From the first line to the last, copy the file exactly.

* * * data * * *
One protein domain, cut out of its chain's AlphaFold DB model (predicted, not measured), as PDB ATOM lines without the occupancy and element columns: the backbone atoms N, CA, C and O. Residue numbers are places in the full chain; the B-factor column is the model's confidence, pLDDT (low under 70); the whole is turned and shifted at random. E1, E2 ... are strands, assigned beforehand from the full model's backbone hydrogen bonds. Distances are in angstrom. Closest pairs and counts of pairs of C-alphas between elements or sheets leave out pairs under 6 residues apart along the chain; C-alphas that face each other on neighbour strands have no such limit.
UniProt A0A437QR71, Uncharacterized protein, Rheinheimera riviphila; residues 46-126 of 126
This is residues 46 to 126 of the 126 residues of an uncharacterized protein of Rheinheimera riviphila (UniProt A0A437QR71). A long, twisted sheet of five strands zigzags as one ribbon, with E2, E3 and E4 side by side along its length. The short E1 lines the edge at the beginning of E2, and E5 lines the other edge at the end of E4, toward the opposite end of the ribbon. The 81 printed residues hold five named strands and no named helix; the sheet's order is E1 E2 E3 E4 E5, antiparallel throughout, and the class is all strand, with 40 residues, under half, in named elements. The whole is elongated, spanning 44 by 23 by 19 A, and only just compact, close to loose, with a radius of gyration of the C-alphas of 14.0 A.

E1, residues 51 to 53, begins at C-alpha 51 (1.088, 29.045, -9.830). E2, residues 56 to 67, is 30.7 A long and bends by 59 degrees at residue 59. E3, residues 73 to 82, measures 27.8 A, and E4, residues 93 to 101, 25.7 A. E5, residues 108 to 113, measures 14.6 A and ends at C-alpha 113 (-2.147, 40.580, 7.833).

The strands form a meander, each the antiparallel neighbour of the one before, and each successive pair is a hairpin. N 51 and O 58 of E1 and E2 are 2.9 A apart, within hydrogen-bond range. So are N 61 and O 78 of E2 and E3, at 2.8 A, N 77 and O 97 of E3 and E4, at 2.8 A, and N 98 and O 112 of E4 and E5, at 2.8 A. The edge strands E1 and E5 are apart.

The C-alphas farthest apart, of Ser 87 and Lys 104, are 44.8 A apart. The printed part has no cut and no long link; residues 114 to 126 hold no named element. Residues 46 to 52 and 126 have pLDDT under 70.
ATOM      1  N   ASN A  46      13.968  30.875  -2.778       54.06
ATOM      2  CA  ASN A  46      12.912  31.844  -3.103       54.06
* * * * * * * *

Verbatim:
One protein domain, cut out of its chain's AlphaFold DB model (predicted, not measured), as PDB ATOM lines without the occupancy and element columns: the backbone atoms N, CA, C and O. Residue numbers are places in the full chain; the B-factor column is the model's confidence, pLDDT (low under 70); the whole is turned and shifted at random. E1, E2 ... are strands, assigned beforehand from the full model's backbone hydrogen bonds. Distances are in angstrom. Closest pairs and counts of pairs of C-alphas between elements or sheets leave out pairs under 6 residues apart along the chain; C-alphas that face each other on neighbour strands have no such limit.
UniProt A0A437QR71, Uncharacterized protein, Rheinheimera riviphila; residues 46-126 of 126
This is residues 46 to 126 of the 126 residues of an uncharacterized protein of Rheinheimera riviphila (UniProt A0A437QR71). A long, twisted sheet of five strands zigzags as one ribbon, with E2, E3 and E4 side by side along its length. The short E1 lines the edge at the beginning of E2, and E5 lines the other edge at the end of E4, toward the opposite end of the ribbon. The 81 printed residues hold five named strands and no named helix; the sheet's order is E1 E2 E3 E4 E5, antiparallel throughout, and the class is all strand, with 40 residues, under half, in named elements. The whole is elongated, spanning 44 by 23 by 19 A, and only just compact, close to loose, with a radius of gyration of the C-alphas of 14.0 A.

E1, residues 51 to 53, begins at C-alpha 51 (1.088, 29.045, -9.830). E2, residues 56 to 67, is 30.7 A long and bends by 59 degrees at residue 59. E3, residues 73 to 82, measures 27.8 A, and E4, residues 93 to 101, 25.7 A. E5, residues 108 to 113, measures 14.6 A and ends at C-alpha 113 (-2.147, 40.580, 7.833).

The strands form a meander, each the antiparallel neighbour of the one before, and each successive pair is a hairpin. N 51 and O 58 of E1 and E2 are 2.9 A apart, within hydrogen-bond range. So are N 61 and O 78 of E2 and E3, at 2.8 A, N 77 and O 97 of E3 and E4, at 2.8 A, and N 98 and O 112 of E4 and E5, at 2.8 A. The edge strands E1 and E5 are apart.

The C-alphas farthest apart, of Ser 87 and Lys 104, are 44.8 A apart. The printed part has no cut and no long link; residues 114 to 126 hold no named element. Residues 46 to 52 and 126 have pLDDT under 70.
ATOM      1  N   ASN A  46      13.968  30.875  -2.778       54.06
ATOM      2  CA  ASN A  46      12.912  31.844  -3.103       54.06